I guess you also remember that the market dropped another 10% when Brexit was announced. Do you remember how you read those headlines about how surely Europe would be transformed and the world as we know it would change going forward? As I explained at that time, Brexit would not even come into play for another several years. Here we are now, some five months after the Brexit vote, and absolutely nothing of any kind has taken place. As I have pointed out before, the British may be one of the most methodical and slow-moving democracies of all time. Do not expect anything to happen in this regard for many years to come. Even with those absolute crystal clear facts, investors still became concerned and sold. Once again, the market quickly recovered and went up even further. Wrong again!

I often quote the famous investor Peter Lynch of the Fidelity Magellan Fund. “Far more money has been lost by investors preparing for corrections, or trying to anticipate corrections, than has ever been lost in corrections themselves.” How good of an example of that fact do we have today? Yes, it is true the market crashed in 2008. However, in the last 14 years, the S&P has been up 13 years and yet everyone is trying to gain an advantage and trade for the ultimate market crash. A 93% win rate seems pretty good to me, yet some investors still do not seem satisfied.

I wish many investors would just use facts. Sometimes, “intuitive” knowledge leads to incorrect decisions. For example, every single day over $1 billion in new money is invested in stock market investments through 401(k) plans. This money comes in consistently, regardless of market conditions. Yes, it is true there is money also going out. If nothing else, this new money buying investments alone supports the market and puts the floor on the downside. Yes, it is true that traders would like to scare you out of your positions, but believe me, they are much more scared of this flood of new money coming in than they are concerned about market volatility, since it affects their livelihood.

While we hear negative publicity every day about an economy that is stalled, did you realize that for the month of July, the savings rate in the United States was up a sterling 21.28% year-over-year. Let me emphasize that again: we are talking about a savings rate in a country, which historically has not saved enough. It would seem to be relatively obvious that savings rates would not be going up if employment was not secure and people did not have excess money to spend.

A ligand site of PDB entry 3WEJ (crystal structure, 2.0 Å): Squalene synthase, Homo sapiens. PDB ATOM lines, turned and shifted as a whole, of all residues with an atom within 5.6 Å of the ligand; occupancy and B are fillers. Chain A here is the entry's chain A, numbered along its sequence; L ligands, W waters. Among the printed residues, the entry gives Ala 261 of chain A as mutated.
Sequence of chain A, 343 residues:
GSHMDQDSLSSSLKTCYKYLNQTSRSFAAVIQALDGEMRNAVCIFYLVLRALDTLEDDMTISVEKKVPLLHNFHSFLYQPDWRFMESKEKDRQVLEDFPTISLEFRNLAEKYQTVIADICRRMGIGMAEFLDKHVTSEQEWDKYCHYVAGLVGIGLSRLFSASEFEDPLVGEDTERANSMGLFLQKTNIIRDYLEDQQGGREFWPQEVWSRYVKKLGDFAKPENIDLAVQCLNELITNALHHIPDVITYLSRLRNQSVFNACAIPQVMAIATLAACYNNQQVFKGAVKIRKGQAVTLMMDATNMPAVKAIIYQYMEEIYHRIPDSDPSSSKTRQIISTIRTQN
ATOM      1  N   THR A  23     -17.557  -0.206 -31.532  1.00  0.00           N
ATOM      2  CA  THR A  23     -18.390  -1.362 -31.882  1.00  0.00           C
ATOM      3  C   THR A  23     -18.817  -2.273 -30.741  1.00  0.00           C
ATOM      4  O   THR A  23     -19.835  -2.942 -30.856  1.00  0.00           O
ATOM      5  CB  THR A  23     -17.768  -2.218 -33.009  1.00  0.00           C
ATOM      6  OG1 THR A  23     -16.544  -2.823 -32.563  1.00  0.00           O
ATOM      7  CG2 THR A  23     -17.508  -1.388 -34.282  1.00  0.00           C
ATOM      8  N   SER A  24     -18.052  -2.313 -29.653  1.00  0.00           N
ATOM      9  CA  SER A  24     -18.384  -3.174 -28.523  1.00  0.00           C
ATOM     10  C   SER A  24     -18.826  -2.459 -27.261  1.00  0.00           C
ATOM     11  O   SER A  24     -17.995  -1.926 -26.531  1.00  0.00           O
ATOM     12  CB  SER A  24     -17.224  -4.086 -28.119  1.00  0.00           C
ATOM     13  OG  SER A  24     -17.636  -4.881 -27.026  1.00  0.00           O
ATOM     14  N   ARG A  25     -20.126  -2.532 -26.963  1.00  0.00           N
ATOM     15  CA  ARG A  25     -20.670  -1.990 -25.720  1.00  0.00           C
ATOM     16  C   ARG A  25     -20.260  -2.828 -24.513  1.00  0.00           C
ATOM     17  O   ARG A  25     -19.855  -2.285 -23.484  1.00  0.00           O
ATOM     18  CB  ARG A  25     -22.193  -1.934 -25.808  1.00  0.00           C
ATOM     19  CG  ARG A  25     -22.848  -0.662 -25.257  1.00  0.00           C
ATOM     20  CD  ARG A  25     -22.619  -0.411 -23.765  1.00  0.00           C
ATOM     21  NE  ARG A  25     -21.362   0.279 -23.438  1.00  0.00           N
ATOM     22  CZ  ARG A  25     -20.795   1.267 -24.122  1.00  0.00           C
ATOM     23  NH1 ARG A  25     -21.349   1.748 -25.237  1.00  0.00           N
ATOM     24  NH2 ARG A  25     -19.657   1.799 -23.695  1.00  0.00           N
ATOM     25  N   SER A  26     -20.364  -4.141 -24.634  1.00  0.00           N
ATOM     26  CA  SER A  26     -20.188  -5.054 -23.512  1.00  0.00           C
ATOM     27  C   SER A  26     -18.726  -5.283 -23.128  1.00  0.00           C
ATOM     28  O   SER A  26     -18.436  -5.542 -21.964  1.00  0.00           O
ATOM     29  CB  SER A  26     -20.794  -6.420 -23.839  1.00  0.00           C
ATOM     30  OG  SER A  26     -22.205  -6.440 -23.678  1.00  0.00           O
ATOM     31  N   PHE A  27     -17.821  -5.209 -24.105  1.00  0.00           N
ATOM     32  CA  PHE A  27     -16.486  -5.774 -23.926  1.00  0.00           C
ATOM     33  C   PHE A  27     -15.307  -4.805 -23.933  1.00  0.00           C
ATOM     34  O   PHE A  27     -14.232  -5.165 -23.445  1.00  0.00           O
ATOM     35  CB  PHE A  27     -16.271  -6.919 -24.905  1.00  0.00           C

The empirical evidence on the subject is everywhere. Automobile car sales are up gigantically over the last few years. Building contracts continue to soar, new housing starts are dramatically higher and residential spending continues to set new records. Given the now famous S&P Case– Schiller index of home prices is up 4.28% over the last year. If you have a calculator, just calculate the value of every home in the United States, multiplied by 104% year-over-year. As wealth is built through the stock market, homeownership and job security, Americans are able spend more money on cars, homes, vacations and everything else in between.

Now let us look at the numbers regarding employment. 2.5 million Americans are working today that were not working one year ago. Yes, it is true that the participation rate is low at 60%, but I suspect a lot of those not working are doing so because they do not have a need to work due to other financial reasons. However, every working American creates a group of people (spouses, children, relatives) who are supported by their work. If you do not believe that 2.5 million new Americans working over the last year who were not previously working does not increase the economy and GDP, then you really do not understand basic arithmetic. Consumer spending is at an all-time high – have you heard that lately?

Okay, let us assume that you are the cynic and that unemployment at 4.9% is not correct, but rather the U-6 unemployment calculation of 9.7%. As you know the U-6 unemployment takes into play part-time people and people that cannot work full-time for one reason or another. Over the last one-year period, that ratio was down a sterling 5.83%, and therefore even that negative unemployment report is improving. People are working which helps the economy.